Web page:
Kristen Frenis: I am 22 years old and a Senior at CCSU. I have a major in Anthropology and a minor in Sociology. I have studies abroad in Italy for a semester and taken a course abroad in Ghana. I like to go hiking and do yoga in my free time and am a self-admitted cat lady. I have always wanted to travel to India and found this trip to be the perfect opportunity to travel with a group of people I know for my first time here. I believe studying abroad is essential for an Anthropology student to become familiar with different cultures. I hope to gain a general understanding of Indian society and how it works.


We’ve come to India at a very interesting time, especially for women. New detailed reports are surfacing of the vicious gang rape of a 23-year old female physiotherapy student in Dehli.

Upon waking this morning and opening my news app, the first title I saw was called “Rage in India as more Women Attacked.” In the wake of the woman’s ashes being spread along the Ganges River, a sacred place for Hindu people, more attacks have been reported against women. These attacks include a woman being set on fire by a stalker and another women stabbed in a busy Dehli market. According to the article, protestors in Dehli held signs that said “First of January is a black day.” Reading this article prompted me to pick up the newspaper that had been slipped under our door to out room in our hotel.  On the front page of the paper, an article gave more details saying that the attack occurred on the bus after the men started making lewd comments to the woman. When her male friend tried to intervene, he was beaten with a metal rod. The men and a teenager then attacked the woman with the rod and brutally sexually assaulted her. The woman bit three of her attackers, which may now be used as evidence against them. When the men threw the woman off the bus, they then tried to mow her down with it, but she was pulled out of the way by her friend.  Where was the bus driver or bus attendant? Why didn’t anyone do anything to stop them?  The details of this article sickened me but prompted me to want to know more.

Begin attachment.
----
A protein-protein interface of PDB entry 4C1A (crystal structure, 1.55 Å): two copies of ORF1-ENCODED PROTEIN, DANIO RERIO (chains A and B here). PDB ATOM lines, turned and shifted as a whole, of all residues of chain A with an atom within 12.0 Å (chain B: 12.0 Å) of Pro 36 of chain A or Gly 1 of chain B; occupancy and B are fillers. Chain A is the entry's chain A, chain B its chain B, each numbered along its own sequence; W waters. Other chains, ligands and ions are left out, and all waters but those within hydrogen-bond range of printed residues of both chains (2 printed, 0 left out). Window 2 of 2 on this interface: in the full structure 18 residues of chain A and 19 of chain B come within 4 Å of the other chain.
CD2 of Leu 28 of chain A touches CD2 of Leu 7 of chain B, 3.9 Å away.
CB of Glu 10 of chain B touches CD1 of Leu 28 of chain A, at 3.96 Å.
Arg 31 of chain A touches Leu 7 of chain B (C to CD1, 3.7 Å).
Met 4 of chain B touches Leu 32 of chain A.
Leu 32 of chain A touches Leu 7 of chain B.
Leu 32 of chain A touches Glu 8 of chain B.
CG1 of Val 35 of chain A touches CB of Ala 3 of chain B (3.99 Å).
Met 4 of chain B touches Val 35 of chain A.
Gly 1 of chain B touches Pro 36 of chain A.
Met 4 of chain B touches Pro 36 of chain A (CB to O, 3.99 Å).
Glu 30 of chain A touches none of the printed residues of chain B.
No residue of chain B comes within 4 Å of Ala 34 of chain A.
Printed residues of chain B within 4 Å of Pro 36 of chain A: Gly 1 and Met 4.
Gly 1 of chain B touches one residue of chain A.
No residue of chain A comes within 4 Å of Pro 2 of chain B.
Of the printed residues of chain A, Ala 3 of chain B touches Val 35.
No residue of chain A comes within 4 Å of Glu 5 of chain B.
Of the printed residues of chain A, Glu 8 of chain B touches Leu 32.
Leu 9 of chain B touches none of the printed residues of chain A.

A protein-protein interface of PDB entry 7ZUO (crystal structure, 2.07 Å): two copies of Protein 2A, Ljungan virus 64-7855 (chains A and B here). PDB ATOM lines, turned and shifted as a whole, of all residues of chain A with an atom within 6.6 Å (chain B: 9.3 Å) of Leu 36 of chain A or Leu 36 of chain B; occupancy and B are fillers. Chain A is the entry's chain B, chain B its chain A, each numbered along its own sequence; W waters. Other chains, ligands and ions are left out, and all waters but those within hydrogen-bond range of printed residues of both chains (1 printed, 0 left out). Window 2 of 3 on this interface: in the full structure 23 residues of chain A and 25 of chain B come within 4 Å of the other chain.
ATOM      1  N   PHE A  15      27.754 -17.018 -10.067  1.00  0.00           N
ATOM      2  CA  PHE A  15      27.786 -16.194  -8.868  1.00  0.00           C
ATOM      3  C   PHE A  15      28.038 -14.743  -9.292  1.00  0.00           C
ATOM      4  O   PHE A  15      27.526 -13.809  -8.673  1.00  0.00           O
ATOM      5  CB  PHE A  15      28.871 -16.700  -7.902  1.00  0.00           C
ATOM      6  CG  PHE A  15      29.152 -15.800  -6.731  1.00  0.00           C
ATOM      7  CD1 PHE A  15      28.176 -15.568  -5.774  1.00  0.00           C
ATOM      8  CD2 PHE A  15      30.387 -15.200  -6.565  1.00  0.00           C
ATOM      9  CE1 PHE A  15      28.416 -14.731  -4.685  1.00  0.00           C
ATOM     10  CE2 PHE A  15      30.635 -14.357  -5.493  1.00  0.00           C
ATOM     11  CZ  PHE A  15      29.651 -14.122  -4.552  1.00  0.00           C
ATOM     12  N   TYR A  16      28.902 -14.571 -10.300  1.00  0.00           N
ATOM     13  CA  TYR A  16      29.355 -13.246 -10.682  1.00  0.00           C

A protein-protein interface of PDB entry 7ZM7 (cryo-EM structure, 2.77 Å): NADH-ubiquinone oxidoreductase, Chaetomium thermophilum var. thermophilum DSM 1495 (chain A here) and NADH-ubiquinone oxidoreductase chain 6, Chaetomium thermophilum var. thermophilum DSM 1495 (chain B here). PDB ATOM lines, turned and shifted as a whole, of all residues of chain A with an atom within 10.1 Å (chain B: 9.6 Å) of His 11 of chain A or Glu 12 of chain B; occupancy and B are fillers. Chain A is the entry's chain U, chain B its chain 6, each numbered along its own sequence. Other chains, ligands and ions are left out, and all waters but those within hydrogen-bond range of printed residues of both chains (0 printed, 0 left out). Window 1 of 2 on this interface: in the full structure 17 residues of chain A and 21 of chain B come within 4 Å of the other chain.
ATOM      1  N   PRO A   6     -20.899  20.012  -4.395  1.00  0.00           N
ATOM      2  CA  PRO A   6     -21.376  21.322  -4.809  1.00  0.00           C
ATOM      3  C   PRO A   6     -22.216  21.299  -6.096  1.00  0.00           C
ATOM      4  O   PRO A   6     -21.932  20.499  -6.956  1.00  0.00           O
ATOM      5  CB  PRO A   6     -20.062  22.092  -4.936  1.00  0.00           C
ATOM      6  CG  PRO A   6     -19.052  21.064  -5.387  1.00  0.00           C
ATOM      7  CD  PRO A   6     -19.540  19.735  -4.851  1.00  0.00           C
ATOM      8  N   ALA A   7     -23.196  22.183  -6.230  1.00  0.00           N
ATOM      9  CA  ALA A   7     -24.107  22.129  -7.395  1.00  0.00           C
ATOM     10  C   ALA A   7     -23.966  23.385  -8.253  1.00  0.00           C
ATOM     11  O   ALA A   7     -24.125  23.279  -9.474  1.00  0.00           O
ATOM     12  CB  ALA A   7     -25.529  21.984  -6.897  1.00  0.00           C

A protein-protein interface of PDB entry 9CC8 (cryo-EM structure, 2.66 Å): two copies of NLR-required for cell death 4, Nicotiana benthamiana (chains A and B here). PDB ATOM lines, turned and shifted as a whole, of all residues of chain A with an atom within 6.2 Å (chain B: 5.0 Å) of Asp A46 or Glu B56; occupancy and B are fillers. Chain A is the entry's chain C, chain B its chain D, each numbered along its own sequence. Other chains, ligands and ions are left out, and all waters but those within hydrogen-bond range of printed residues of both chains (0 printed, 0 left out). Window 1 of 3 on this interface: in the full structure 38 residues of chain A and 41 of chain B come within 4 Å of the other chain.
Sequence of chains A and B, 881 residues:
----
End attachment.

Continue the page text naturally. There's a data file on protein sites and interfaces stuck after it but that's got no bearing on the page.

I am glad to see that people are pushing for women’s rights in India and that people are calling for steps to tackle crime against women.  One article calls for the rape laws in India to be strengthened and named after the woman. They would like this to be done so she does not remain nameless and people recognize her as a real person, as a real victim. Another article shows a young girl working on a painting that shows atrocities against women in India. The UN is also reported to have offered the help of the special rapporteur on violence against women, should India invite their help.

The political activism of Indian people is among one of the things that impresses me most about this country. From the conversations I have had with people thus far, it is easy to see their passion for their country and its politics.

The news articles report that one rape is reported every 14 minutes in India. I can remember another case of rape in recent months in India that made global news about a young girl who committed suicide after she was raped and ridiculed by police officers upon reporting the crime. What is being done to combat violence against women? Why has nothing effective been done about this before now? Will this finally be the issue that kicks women’s rights laws and anti-violence against women campaigns into the forefront on a national level? These are just some of the questions running through my mind.

As an American, I cannot remember a time when our country has ever lobbied as a whole for a rape victim, or a victim of any crime for that matter. There are always two sides to any issue, but from what I’ve seen, the people stand united. The people considered a hartal (general strike) for Thursday but have decided to not enforce it, at least in Kerala. National strikes do not happen in our country for any issue, but they are common in Indian society. To see a country as a whole, unite against such an atrocity is something I may never see first-hand again in my lifetime. I can only hope, as a female sympathizer, that this issue will finally be addressed within India’s legal system. I hope, as far as India is concerned, that there is power in numbers. I hope that the people will finally push the government to do something about treatment of women in this beautiful country. The Indian people, themselves, must teach their children that acts such as these are unacceptable, as the rest of the world must also do. I also hope that the newspaper articles tell the truth that some state governments are taking measures to combat these issues.

It is sad that it takes something like this to finally push the issue in this society. My heart weeps for victims of senseless violent crimes like this one.  I pray for the victim and her family and I hope that she lives on in the hearts of Indian people. As far as women’s rights in India are concerned, this may finally be the straw that broke the camel’s back.